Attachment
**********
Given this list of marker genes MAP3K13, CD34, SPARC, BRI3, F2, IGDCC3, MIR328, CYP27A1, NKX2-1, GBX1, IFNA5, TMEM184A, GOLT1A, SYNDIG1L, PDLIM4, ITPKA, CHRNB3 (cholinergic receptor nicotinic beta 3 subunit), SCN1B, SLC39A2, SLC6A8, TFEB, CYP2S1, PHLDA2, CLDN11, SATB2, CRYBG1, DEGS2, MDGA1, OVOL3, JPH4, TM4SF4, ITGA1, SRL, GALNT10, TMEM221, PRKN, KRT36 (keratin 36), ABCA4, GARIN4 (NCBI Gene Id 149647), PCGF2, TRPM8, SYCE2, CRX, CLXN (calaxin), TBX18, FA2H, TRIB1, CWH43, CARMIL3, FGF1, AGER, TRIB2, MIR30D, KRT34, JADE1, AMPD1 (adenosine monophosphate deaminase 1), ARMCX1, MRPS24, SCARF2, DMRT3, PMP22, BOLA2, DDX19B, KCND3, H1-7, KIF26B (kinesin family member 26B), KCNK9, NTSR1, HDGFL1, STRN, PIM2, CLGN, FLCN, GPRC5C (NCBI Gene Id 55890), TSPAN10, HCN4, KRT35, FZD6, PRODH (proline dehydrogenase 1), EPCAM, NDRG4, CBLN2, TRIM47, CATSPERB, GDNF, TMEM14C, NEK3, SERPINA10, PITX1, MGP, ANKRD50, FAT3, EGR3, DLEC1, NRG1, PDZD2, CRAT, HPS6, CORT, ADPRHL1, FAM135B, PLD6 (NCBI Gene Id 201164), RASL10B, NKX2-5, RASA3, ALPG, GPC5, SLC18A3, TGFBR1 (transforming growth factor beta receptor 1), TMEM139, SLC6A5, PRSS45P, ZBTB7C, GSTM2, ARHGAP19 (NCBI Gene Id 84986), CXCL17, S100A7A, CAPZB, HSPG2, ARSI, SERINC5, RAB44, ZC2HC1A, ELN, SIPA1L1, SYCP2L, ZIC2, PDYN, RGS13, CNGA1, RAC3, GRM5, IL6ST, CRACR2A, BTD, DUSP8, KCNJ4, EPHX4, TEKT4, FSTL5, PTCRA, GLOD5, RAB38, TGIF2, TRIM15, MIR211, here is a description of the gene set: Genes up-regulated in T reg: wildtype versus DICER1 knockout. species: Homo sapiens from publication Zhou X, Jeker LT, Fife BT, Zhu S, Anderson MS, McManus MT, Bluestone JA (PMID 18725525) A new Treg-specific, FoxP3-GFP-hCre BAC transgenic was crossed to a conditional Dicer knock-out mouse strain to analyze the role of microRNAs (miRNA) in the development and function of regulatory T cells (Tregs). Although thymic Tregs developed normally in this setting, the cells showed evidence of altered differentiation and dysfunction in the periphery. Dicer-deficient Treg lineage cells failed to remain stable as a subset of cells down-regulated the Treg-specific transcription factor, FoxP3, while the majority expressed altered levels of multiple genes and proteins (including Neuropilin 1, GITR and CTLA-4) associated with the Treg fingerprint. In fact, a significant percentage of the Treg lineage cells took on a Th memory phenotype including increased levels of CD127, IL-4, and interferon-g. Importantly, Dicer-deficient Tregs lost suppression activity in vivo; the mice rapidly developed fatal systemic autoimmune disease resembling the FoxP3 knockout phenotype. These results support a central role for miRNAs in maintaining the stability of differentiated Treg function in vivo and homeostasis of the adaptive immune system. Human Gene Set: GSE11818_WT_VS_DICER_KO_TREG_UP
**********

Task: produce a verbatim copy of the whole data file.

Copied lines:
Given this list of marker genes MAP3K13, CD34, SPARC, BRI3, F2, IGDCC3, MIR328, CYP27A1, NKX2-1, GBX1, IFNA5, TMEM184A, GOLT1A, SYNDIG1L, PDLIM4, ITPKA, CHRNB3 (cholinergic receptor nicotinic beta 3 subunit), SCN1B, SLC39A2, SLC6A8, TFEB, CYP2S1, PHLDA2, CLDN11, SATB2, CRYBG1, DEGS2, MDGA1, OVOL3, JPH4, TM4SF4, ITGA1, SRL, GALNT10, TMEM221, PRKN, KRT36 (keratin 36), ABCA4, GARIN4 (NCBI Gene Id 149647), PCGF2, TRPM8, SYCE2, CRX, CLXN (calaxin), TBX18, FA2H, TRIB1, CWH43, CARMIL3, FGF1, AGER, TRIB2, MIR30D, KRT34, JADE1, AMPD1 (adenosine monophosphate deaminase 1), ARMCX1, MRPS24, SCARF2, DMRT3, PMP22, BOLA2, DDX19B, KCND3, H1-7, KIF26B (kinesin family member 26B), KCNK9, NTSR1, HDGFL1, STRN, PIM2, CLGN, FLCN, GPRC5C (NCBI Gene Id 55890), TSPAN10, HCN4, KRT35, FZD6, PRODH (proline dehydrogenase 1), EPCAM, NDRG4, CBLN2, TRIM47, CATSPERB, GDNF, TMEM14C, NEK3, SERPINA10, PITX1, MGP, ANKRD50, FAT3, EGR3, DLEC1, NRG1, PDZD2, CRAT, HPS6, CORT, ADPRHL1, FAM135B, PLD6 (NCBI Gene Id 201164), RASL10B, NKX2-5, RASA3, ALPG, GPC5, SLC18A3, TGFBR1 (transforming growth factor beta receptor 1), TMEM139, SLC6A5, PRSS45P, ZBTB7C, GSTM2, ARHGAP19 (NCBI Gene Id 84986), CXCL17, S100A7A, CAPZB, HSPG2, ARSI, SERINC5, RAB44, ZC2HC1A, ELN, SIPA1L1, SYCP2L, ZIC2, PDYN, RGS13, CNGA1, RAC3, GRM5, IL6ST, CRACR2A, BTD, DUSP8, KCNJ4, EPHX4, TEKT4, FSTL5, PTCRA, GLOD5, RAB38, TGIF2, TRIM15, MIR211, here is a description of the gene set: Genes up-regulated in T reg: wildtype versus DICER1 knockout. species: Homo sapiens from publication Zhou X, Jeker LT, Fife BT, Zhu S, Anderson MS, McManus MT, Bluestone JA (PMID 18725525) A new Treg-specific, FoxP3-GFP-hCre BAC transgenic was crossed to a conditional Dicer knock-out mouse strain to analyze the role of microRNAs (miRNA) in the development and function of regulatory T cells (Tregs). Although thymic Tregs developed normally in this setting, the cells showed evidence of altered differentiation and dysfunction in the periphery. Dicer-deficient Treg lineage cells failed to remain stable as a subset of cells down-regulated the Treg-specific transcription factor, FoxP3, while the majority expressed altered levels of multiple genes and proteins (including Neuropilin 1, GITR and CTLA-4) associated with the Treg fingerprint. In fact, a significant percentage of the Treg lineage cells took on a Th memory phenotype including increased levels of CD127, IL-4, and interferon-g. Importantly, Dicer-deficient Tregs lost suppression activity in vivo; the mice rapidly developed fatal systemic autoimmune disease resembling the FoxP3 knockout phenotype. These results support a central role for miRNAs in maintaining the stability of differentiated Treg function in vivo and homeostasis of the adaptive immune system. Human Gene Set: GSE11818_WT_VS_DICER_KO_TREG_UP